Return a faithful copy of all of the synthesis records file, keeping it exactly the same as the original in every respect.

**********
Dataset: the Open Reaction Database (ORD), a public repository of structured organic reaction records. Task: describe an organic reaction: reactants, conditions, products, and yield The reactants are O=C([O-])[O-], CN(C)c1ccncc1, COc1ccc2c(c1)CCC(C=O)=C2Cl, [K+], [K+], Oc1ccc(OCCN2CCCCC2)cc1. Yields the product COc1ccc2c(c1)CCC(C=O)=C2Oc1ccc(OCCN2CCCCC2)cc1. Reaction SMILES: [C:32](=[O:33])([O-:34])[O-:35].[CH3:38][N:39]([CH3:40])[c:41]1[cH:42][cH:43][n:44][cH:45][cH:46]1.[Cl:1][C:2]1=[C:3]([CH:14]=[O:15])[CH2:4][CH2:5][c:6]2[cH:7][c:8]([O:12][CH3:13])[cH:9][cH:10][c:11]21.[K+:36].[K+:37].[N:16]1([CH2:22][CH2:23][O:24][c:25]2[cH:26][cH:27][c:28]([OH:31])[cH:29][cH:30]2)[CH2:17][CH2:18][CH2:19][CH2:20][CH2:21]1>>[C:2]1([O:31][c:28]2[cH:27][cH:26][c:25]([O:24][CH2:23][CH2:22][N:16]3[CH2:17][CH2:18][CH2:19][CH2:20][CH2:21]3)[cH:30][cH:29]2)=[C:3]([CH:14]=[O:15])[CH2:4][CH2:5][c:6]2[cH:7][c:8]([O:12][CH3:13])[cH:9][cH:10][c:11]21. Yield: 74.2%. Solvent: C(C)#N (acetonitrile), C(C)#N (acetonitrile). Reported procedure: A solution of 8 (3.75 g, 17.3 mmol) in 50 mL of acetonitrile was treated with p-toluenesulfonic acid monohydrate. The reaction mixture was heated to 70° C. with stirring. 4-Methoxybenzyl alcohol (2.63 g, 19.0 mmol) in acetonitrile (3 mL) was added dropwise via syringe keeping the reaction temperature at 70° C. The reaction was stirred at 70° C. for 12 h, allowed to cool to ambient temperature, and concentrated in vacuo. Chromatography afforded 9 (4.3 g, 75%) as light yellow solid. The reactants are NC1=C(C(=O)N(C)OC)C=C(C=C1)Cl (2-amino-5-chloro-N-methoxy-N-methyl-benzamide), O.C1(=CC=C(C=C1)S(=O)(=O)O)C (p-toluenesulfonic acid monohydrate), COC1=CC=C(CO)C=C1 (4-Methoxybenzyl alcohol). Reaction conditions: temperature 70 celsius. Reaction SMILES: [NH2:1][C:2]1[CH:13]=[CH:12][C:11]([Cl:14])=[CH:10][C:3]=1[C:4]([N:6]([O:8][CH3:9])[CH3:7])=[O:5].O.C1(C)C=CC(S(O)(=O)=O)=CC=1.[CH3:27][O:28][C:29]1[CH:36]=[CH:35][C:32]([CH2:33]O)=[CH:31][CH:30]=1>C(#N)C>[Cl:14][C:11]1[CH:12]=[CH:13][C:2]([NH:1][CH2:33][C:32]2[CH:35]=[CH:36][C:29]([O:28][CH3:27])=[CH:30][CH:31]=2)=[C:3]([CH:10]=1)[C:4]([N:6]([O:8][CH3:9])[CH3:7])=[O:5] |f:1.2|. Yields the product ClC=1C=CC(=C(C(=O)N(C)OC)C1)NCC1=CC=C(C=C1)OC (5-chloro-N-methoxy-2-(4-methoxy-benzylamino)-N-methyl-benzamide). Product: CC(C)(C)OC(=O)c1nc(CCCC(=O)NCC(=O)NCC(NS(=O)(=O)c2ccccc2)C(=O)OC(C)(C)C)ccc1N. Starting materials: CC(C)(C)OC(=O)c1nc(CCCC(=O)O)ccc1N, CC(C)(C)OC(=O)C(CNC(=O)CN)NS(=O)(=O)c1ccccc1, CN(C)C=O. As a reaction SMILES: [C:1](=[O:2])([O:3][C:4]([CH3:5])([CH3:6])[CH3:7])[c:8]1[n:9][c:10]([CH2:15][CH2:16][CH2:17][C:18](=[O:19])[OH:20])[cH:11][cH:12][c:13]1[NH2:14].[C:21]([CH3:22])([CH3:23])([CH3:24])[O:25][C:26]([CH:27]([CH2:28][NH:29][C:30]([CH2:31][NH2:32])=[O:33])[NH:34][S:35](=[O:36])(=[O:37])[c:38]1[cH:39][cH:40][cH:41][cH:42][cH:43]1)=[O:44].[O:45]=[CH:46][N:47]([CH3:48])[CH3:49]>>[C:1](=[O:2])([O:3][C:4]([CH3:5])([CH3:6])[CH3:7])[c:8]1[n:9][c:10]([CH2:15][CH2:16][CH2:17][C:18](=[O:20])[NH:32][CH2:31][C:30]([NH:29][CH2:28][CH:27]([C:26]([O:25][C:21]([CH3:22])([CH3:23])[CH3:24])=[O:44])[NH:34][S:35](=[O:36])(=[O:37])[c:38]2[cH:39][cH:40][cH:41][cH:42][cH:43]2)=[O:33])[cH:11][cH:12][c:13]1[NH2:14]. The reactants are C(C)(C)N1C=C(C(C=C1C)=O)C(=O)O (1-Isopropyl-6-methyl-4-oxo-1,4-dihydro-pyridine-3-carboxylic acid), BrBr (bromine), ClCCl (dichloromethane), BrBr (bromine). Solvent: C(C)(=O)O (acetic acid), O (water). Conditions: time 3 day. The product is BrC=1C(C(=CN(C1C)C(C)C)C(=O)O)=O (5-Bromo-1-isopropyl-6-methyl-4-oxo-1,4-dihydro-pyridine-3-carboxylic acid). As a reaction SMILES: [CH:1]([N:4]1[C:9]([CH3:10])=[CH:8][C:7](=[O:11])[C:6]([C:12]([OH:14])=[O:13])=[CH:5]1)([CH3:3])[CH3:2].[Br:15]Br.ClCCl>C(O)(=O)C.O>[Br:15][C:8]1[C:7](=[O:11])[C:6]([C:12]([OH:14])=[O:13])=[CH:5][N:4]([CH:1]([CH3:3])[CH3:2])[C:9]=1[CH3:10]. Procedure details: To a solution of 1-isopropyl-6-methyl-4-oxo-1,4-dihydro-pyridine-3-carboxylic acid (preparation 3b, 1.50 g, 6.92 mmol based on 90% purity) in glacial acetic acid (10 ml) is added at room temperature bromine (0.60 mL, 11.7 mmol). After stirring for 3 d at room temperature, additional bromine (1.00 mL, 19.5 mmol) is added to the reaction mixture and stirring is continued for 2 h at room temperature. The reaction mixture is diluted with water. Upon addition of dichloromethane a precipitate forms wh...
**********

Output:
Dataset: the Open Reaction Database (ORD), a public repository of structured organic reaction records. Task: describe an organic reaction: reactants, conditions, products, and yield The reactants are O=C([O-])[O-], CN(C)c1ccncc1, COc1ccc2c(c1)CCC(C=O)=C2Cl, [K+], [K+], Oc1ccc(OCCN2CCCCC2)cc1. Yields the product COc1ccc2c(c1)CCC(C=O)=C2Oc1ccc(OCCN2CCCCC2)cc1. Reaction SMILES: [C:32](=[O:33])([O-:34])[O-:35].[CH3:38][N:39]([CH3:40])[c:41]1[cH:42][cH:43][n:44][cH:45][cH:46]1.[Cl:1][C:2]1=[C:3]([CH:14]=[O:15])[CH2:4][CH2:5][c:6]2[cH:7][c:8]([O:12][CH3:13])[cH:9][cH:10][c:11]21.[K+:36].[K+:37].[N:16]1([CH2:22][CH2:23][O:24][c:25]2[cH:26][cH:27][c:28]([OH:31])[cH:29][cH:30]2)[CH2:17][CH2:18][CH2:19][CH2:20][CH2:21]1>>[C:2]1([O:31][c:28]2[cH:27][cH:26][c:25]([O:24][CH2:23][CH2:22][N:16]3[CH2:17][CH2:18][CH2:19][CH2:20][CH2:21]3)[cH:30][cH:29]2)=[C:3]([CH:14]=[O:15])[CH2:4][CH2:5][c:6]2[cH:7][c:8]([O:12][CH3:13])[cH:9][cH:10][c:11]21. Yield: 74.2%. Solvent: C(C)#N (acetonitrile), C(C)#N (acetonitrile). Reported procedure: A solution of 8 (3.75 g, 17.3 mmol) in 50 mL of acetonitrile was treated with p-toluenesulfonic acid monohydrate. The reaction mixture was heated to 70° C. with stirring. 4-Methoxybenzyl alcohol (2.63 g, 19.0 mmol) in acetonitrile (3 mL) was added dropwise via syringe keeping the reaction temperature at 70° C. The reaction was stirred at 70° C. for 12 h, allowed to cool to ambient temperature, and concentrated in vacuo. Chromatography afforded 9 (4.3 g, 75%) as light yellow solid. The reactants are NC1=C(C(=O)N(C)OC)C=C(C=C1)Cl (2-amino-5-chloro-N-methoxy-N-methyl-benzamide), O.C1(=CC=C(C=C1)S(=O)(=O)O)C (p-toluenesulfonic acid monohydrate), COC1=CC=C(CO)C=C1 (4-Methoxybenzyl alcohol). Reaction conditions: temperature 70 celsius. Reaction SMILES: [NH2:1][C:2]1[CH:13]=[CH:12][C:11]([Cl:14])=[CH:10][C:3]=1[C:4]([N:6]([O:8][CH3:9])[CH3:7])=[O:5].O.C1(C)C=CC(S(O)(=O)=O)=CC=1.[CH3:27][O:28][C:29]1[CH:36]=[CH:35][C:32]([CH2:33]O)=[CH:31][CH:30]=1>C(#N)C>[Cl:14][C:11]1[CH:12]=[CH:13][C:2]([NH:1][CH2:33][C:32]2[CH:35]=[CH:36][C:29]([O:28][CH3:27])=[CH:30][CH:31]=2)=[C:3]([CH:10]=1)[C:4]([N:6]([O:8][CH3:9])[CH3:7])=[O:5] |f:1.2|. Yields the product ClC=1C=CC(=C(C(=O)N(C)OC)C1)NCC1=CC=C(C=C1)OC (5-chloro-N-methoxy-2-(4-methoxy-benzylamino)-N-methyl-benzamide). Product: CC(C)(C)OC(=O)c1nc(CCCC(=O)NCC(=O)NCC(NS(=O)(=O)c2ccccc2)C(=O)OC(C)(C)C)ccc1N. Starting materials: CC(C)(C)OC(=O)c1nc(CCCC(=O)O)ccc1N, CC(C)(C)OC(=O)C(CNC(=O)CN)NS(=O)(=O)c1ccccc1, CN(C)C=O. As a reaction SMILES: [C:1](=[O:2])([O:3][C:4]([CH3:5])([CH3:6])[CH3:7])[c:8]1[n:9][c:10]([CH2:15][CH2:16][CH2:17][C:18](=[O:19])[OH:20])[cH:11][cH:12][c:13]1[NH2:14].[C:21]([CH3:22])([CH3:23])([CH3:24])[O:25][C:26]([CH:27]([CH2:28][NH:29][C:30]([CH2:31][NH2:32])=[O:33])[NH:34][S:35](=[O:36])(=[O:37])[c:38]1[cH:39][cH:40][cH:41][cH:42][cH:43]1)=[O:44].[O:45]=[CH:46][N:47]([CH3:48])[CH3:49]>>[C:1](=[O:2])([O:3][C:4]([CH3:5])([CH3:6])[CH3:7])[c:8]1[n:9][c:10]([CH2:15][CH2:16][CH2:17][C:18](=[O:20])[NH:32][CH2:31][C:30]([NH:29][CH2:28][CH:27]([C:26]([O:25][C:21]([CH3:22])([CH3:23])[CH3:24])=[O:44])[NH:34][S:35](=[O:36])(=[O:37])[c:38]2[cH:39][cH:40][cH:41][cH:42][cH:43]2)=[O:33])[cH:11][cH:12][c:13]1[NH2:14]. The reactants are C(C)(C)N1C=C(C(C=C1C)=O)C(=O)O (1-Isopropyl-6-methyl-4-oxo-1,4-dihydro-pyridine-3-carboxylic acid), BrBr (bromine), ClCCl (dichloromethane), BrBr (bromine). Solvent: C(C)(=O)O (acetic acid), O (water). Conditions: time 3 day. The product is BrC=1C(C(=CN(C1C)C(C)C)C(=O)O)=O (5-Bromo-1-isopropyl-6-methyl-4-oxo-1,4-dihydro-pyridine-3-carboxylic acid). As a reaction SMILES: [CH:1]([N:4]1[C:9]([CH3:10])=[CH:8][C:7](=[O:11])[C:6]([C:12]([OH:14])=[O:13])=[CH:5]1)([CH3:3])[CH3:2].[Br:15]Br.ClCCl>C(O)(=O)C.O>[Br:15][C:8]1[C:7](=[O:11])[C:6]([C:12]([OH:14])=[O:13])=[CH:5][N:4]([CH:1]([CH3:3])[CH3:2])[C:9]=1[CH3:10]. Procedure details: To a solution of 1-isopropyl-6-methyl-4-oxo-1,4-dihydro-pyridine-3-carboxylic acid (preparation 3b, 1.50 g, 6.92 mmol based on 90% purity) in glacial acetic acid (10 ml) is added at room temperature bromine (0.60 mL, 11.7 mmol). After stirring for 3 d at room temperature, additional bromine (1.00 mL, 19.5 mmol) is added to the reaction mixture and stirring is continued for 2 h at room temperature. The reaction mixture is diluted with water. Upon addition of dichloromethane a precipitate forms wh...